They like to travel in Colombia.

Hopefully now you have a better idea of when to use gusta and gustan. Give it a try at home and see if you can write a few positive statements with the power verb gustar.

Negative Statements

As is usually the case with these power verbs, to make a negative statement you simply add no before the correct form of gustar. Here are a few examples:

(A mí) no me gustan las manzanas.
I don’t like the apples.

(A ti) no te gusta esta canción.
You don’t like this song.

A usted no le gusta beber tequila.
You don’t like to drink tequila.

A él no le gusta tocar la guitarra.
He doesn’t like to play the guitar.

A ella no le gustan las aretes.
She doesn’t like the earrings.

(A nosotros) no nos gusta limpiar la casa.
We don’t like to clean the house.

A ustedes no les gustan las camisas.
You don’t like the shirts.

A ellos no les gusta ese barrio.
They don’t like that neighborhood.

No one likes to be called a Negative Nancy, but practice makes perfect so go ahead and try to make some negative statements.

Asking Questions

¿Te gusta el arte callejero?

Forming yes/no questions is a little bit trickier than with the other power verbs we’ve learned. That’s because you move the a él/ella/usted/ellos/ellas part after the infinitive. Other than that, just raise the tone of your voice and you’re good to go. Here are a couple of yes/no questions with the verb gustar:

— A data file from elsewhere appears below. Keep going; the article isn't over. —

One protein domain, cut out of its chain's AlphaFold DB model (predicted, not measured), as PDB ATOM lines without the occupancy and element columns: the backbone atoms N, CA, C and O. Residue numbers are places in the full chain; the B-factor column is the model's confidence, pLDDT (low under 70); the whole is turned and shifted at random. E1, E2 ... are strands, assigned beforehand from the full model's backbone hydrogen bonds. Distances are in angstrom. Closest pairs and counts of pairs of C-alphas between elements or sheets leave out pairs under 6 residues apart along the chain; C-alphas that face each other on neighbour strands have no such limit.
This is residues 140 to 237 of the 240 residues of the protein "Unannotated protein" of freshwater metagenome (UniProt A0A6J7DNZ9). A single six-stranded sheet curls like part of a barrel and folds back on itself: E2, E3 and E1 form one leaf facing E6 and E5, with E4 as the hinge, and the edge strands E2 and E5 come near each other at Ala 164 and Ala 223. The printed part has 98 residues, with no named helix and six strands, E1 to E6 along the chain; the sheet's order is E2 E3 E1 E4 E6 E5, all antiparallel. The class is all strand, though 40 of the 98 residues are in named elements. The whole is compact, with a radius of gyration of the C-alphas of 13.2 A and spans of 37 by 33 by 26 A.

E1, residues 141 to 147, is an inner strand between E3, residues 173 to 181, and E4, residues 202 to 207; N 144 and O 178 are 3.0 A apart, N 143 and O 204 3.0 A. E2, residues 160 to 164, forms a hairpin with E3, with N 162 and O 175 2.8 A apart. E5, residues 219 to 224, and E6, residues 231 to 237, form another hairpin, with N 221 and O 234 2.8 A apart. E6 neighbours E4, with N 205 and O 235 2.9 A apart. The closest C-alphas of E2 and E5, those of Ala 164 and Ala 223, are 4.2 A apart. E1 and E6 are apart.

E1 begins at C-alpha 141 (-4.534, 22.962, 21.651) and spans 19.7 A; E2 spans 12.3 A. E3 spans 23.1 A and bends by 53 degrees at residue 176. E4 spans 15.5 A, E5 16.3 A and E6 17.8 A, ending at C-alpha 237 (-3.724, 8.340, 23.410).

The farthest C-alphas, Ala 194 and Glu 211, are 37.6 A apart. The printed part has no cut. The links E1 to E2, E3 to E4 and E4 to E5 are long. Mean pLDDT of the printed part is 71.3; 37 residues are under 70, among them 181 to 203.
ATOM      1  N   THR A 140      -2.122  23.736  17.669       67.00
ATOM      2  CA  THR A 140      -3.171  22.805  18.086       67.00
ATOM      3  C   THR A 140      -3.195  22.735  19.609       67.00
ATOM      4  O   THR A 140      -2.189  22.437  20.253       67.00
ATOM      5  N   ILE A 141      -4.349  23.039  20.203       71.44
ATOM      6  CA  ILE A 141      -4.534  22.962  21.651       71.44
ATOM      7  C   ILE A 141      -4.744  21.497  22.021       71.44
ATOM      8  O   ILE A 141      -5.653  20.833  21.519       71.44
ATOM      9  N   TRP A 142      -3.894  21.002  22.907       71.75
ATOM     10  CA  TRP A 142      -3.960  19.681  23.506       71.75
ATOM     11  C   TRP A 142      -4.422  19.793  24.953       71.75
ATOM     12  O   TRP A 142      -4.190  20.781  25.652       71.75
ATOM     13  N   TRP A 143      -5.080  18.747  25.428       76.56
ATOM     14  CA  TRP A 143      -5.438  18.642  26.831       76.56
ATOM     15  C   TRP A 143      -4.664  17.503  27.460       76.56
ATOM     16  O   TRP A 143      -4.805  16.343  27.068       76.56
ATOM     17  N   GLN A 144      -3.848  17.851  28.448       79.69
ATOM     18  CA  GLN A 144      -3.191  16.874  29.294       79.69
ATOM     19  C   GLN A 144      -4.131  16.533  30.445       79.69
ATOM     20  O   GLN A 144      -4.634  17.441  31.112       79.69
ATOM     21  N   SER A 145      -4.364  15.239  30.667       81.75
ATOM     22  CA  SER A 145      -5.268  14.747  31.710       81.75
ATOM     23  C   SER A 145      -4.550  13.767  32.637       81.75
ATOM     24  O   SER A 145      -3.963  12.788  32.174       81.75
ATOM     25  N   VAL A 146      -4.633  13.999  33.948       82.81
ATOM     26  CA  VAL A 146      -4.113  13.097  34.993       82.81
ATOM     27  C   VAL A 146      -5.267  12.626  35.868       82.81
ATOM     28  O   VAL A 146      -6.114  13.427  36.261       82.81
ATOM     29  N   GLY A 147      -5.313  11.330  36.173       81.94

¿Te gusta los tacos?
Do you like tacos?

¿Le gustan jugar a ella tenis?
Does she like to play tennis?

¿Les gusta escuchar a ellos la musica?
Do they like to listen to music?

Now let’s look at a few other examples of questions to see how they are structured:

¿Qué te gusta cocinar?
What do you like to cook?

¿Adónde le gusta ir a él los sabados?
Where does he like to go on Saturdays?

¿Cuándo le gusta leer a ustedes?
When do you like to read?

See if you can form a handful of questions on your own now. Try to make a few simple yes/no questions as well as a few using words like qué, adónde, and cuándo.

We’ll have a few more posts on power verbs in the months ahead. If your New Year’s Resolution is to learn Spanish, we’ve got several resources to help you out. Make 2018 the year you pick up Spanish and travel to a Spanish-speaking country. After all, you’ve got plenty of choices. I’m not sure about you, but… ¡Me gusta viajar mucho!

About the Author:sasha

Sasha is a teacher, student, writer, photographer, web designer, and videographer from the great state of Michigan. Upon graduating from Michigan State University, he moved to China and spent 5+ years living, working, studying, and traveling there. He also studied Indonesian Language & Culture in Bali for a year. He and his wife run the travel blog Grateful Gypsies, and they’re currently planning a trip through Central/South America.



Posteado en Spanish Articles (Facebook)

Compartir esto /Share thisShare on FacebookShare on Google+Tweet about this on TwitterShare on LinkedInPin on PinterestShare on RedditShare on VK